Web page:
- 2x Recovery seed card
- 1x Lanyard
- 4x Stickers
- 1x User manual
The star of the show:
Setting Up a Trezor One
To begin the process you can follow the instructions on the box and navigate to Trezor.io/Start/. You’ll then be instructed to select the device you are using (in this case, a Trezor One), and confirm. From there you’ll be taken to the wallet homepage and asked to connect your device:
Connecting the device is as simple as using the provided micro USB cable to plug the Trezor into your computer. You may receive a pop-up message that identifies the device.
Note: If you’re having trouble connecting the device, you will likely want to install the Trezor bridge communication software. It’s not always required, but if for some reason your browser is not recognizing the device, it should ensure that the process works flawlessly.
Once your Trezor is connected, you will see a screen prompting you to update the firmware. This is always recommended as the latest firmware will ensure that your device is as secure as possible.
Note that the screen of Trezor itself will be displaying updates as you make your way through the setup process. Upon a successful firmware update, you’ll receive the following message:
Following the firmware update you’ll be taken through a process that includes creating your backup (the recovery seed we mentioned earlier), setting up a PIN lock for the device, and naming the device. The first step is the backup process:
After confirming you’ll be ready to write down your seed:
During this process the wallet interface itself will not actually display the recovery seed, it will only be displayed on your Trezor. Again, this comes back to the core principle of the device that the private keys never leave your unique piece of hardware.
Be sure to write down this private seed phrase by either using the booklets provided in the box or your own piece of paper. You must keep this phrase safe. If something happens to your Trezor, it will be the only way to access your funds again.
After backing up your Trezor via seed phrase, you will move to creating a unique PIN. This will ensure that, even if someone gains access to your device, they will not be able to use it to send a transaction from your cold storage.
Again, you will be called on to confirm the changes via a physical button press on the Trezor itself.
The pin will the be selected via a blind matrix. Randomized numbers will be displayed on the device itself and a corresponding selection pad displayed in the wallet interface will allow you to enter a pin of your choosing.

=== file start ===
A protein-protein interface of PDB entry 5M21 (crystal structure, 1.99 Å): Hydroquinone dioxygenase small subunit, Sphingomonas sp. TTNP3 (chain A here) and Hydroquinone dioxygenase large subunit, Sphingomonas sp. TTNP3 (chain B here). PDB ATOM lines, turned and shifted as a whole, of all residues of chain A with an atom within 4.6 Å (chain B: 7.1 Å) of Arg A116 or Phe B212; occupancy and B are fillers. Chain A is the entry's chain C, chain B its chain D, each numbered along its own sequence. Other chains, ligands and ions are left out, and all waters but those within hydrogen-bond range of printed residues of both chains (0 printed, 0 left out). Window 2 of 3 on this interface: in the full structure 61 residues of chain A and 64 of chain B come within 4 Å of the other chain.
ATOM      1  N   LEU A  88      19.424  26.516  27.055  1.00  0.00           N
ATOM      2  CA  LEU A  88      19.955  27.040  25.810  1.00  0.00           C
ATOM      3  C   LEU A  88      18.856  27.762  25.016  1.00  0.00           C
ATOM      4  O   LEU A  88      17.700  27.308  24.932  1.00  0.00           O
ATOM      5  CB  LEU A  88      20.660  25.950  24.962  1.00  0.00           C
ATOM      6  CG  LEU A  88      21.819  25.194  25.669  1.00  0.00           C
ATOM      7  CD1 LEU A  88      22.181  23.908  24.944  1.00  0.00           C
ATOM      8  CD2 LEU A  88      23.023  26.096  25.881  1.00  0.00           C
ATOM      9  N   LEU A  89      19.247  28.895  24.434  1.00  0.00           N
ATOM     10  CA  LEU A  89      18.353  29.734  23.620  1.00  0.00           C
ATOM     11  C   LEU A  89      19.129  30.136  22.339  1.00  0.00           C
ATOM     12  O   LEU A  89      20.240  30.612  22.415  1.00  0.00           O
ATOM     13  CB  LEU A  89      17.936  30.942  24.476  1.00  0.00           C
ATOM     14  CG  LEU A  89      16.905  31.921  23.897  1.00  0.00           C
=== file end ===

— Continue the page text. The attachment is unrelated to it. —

You can check out the video below for a quick look at how the process works in motion:
One thing to keep in mind when choosing your pin is that this won’t be a one-off thing. Pretty much every significant action you will want to take with your Trezor from here on out will require a pin. Obviously that doesn’t mean you should choose an easy pin and compromise security, but you should still be warned that this is a process that entering your unique pin via the wallet will be a common action. With this in mind, be sure that you record your pin securely but also have it somewhere that can be quickly accessed.
Once the backup phrase and PIN are set-up, you can name your device. The wallet makes this process extremely simple and once again you’ll be asked to confirm on your Trezor.
Sending and Receiving Transactions on a Trezor One
After the naming is complete, you’re ready to receive crypto to your wallet! To do so, simply navigate to the “Receive” tab of the wallet:
Clicking the “Show full address” button will then display the address for you to confirm on your Trezor:
This display on the device is, again, essential to security. In practice an infected computer could display an incorrect deposit address via the Trezor wallet, but that same virus could never change the address displayed on the Trezor itself. By confirming the receiving address on the screen, you are ensuring that your funds will be sent to an address that only you control.
Once you have confirmed that the address does indeed match, you can safely send a deposit and expect it to show up within the wallet interface as soon as the transaction is confirmed by whatever blockchain network you are using.
While within this walkthrough we are using Bitcoin, the Trezor wallet interface allows you to quickly switch to a wide array of built in altcoin wallets:
Once the wallet is funded, you’re ready to send a transaction!
How to Use a Trezor Model T